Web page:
19 December 2014).
17
Cairns G et al ‘Systematic reviews of the evidence on the nature, extent and effects of food marketing to
children’ (2013) Appetite.
18
Flash Eurobarometer upon the request of Directorate General Information Society and Media Towards a Safer
Use of the Internet for Children in the EU – A Parents’ Perspective Analytical Report (2008).
19
Ofcom Children and Parents: Media Use and Attitudes Report 2014 (2014).
20
Mallinckrodt V & Mizerski D ‘The effects of playing an advergame on young children’s perceptions,
preferences, and requests’ (2007) 36 Journal of Advertising 87.
21
Advertising Education Forum Digital Marketing and Advertising to Children: A Literature Review (2012).
22
Center for Digital Democracy Food marketing in the digital age: a conceptual framework and agenda for
research (2011) .
23
Bailey R et al ‘How avatar customizability affects children’s arousal and subjective presence during junk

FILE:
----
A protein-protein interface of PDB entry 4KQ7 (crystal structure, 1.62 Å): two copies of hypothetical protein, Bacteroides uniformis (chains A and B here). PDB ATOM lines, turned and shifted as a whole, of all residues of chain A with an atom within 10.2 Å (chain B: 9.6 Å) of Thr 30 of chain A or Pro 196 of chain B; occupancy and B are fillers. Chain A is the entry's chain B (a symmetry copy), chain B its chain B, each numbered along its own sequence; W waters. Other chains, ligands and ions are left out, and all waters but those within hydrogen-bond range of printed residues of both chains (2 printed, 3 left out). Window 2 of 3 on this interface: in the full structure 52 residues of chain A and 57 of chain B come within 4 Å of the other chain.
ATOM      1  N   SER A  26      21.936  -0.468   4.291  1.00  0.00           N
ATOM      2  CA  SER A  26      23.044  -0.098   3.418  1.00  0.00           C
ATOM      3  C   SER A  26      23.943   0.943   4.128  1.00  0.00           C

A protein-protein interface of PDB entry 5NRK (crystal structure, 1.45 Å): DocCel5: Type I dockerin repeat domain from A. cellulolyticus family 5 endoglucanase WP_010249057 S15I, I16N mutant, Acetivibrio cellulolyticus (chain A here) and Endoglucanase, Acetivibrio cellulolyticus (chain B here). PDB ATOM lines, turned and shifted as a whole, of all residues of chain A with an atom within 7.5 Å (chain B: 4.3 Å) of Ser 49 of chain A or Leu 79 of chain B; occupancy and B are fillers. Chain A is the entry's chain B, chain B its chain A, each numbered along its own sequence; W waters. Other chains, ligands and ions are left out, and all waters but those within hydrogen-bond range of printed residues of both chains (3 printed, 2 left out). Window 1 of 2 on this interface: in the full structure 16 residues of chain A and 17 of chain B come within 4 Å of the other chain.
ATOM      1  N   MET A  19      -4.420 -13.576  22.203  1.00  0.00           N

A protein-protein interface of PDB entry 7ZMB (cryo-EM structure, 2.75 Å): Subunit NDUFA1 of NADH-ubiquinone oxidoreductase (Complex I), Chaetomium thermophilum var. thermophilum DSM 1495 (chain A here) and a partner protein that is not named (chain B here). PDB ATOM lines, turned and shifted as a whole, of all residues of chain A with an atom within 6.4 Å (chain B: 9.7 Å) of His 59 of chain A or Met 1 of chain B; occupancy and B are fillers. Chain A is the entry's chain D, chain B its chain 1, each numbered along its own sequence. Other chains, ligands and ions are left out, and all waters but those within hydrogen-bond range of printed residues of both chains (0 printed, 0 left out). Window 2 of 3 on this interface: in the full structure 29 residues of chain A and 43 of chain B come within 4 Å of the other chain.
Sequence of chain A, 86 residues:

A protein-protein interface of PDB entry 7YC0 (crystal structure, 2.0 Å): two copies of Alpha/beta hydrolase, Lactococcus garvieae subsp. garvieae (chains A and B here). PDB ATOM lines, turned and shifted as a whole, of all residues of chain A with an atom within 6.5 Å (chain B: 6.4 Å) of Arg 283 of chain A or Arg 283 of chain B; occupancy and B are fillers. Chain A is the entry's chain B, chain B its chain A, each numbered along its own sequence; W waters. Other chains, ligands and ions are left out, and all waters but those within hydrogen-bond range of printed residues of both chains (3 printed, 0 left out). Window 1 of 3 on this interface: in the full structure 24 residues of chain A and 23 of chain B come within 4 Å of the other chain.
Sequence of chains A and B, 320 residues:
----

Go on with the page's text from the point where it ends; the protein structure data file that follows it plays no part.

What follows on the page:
food-sponsored online video games’ (2009) 12 Cyberpsychology & behavior 277.
24
‘What is a cookie?’ All About Cookies available at http://www.allaboutcookies.org/cookies/ (accessed 8 June
2015).
25
Ali M et al ‘Young children’s ability to recognize advertisements in web page designs’ (2009) 27 The British
journal of developmental psychology 71.
26
Kunkel D ‘Commentary mismeasurement of children’s understanding of the persuasive intent of advertising’
(2010) 4 Journal of Children and Media 109.
16
3
evaluate it in the same manner as an adult.27 For example, Roedder John suggests that it is
only in the reflective stage (age 11-16) that children are able to understand the persuasive
intent of marketing as they grasp abstract ideas and question what they are told. 28 On the
other hand, Rozendaal argues that there is insufficient evidence that once children understand
advertising, they will not be impacted.29 In the light of this, without regulation companies
may take advantage of children’s credulity and inexperience.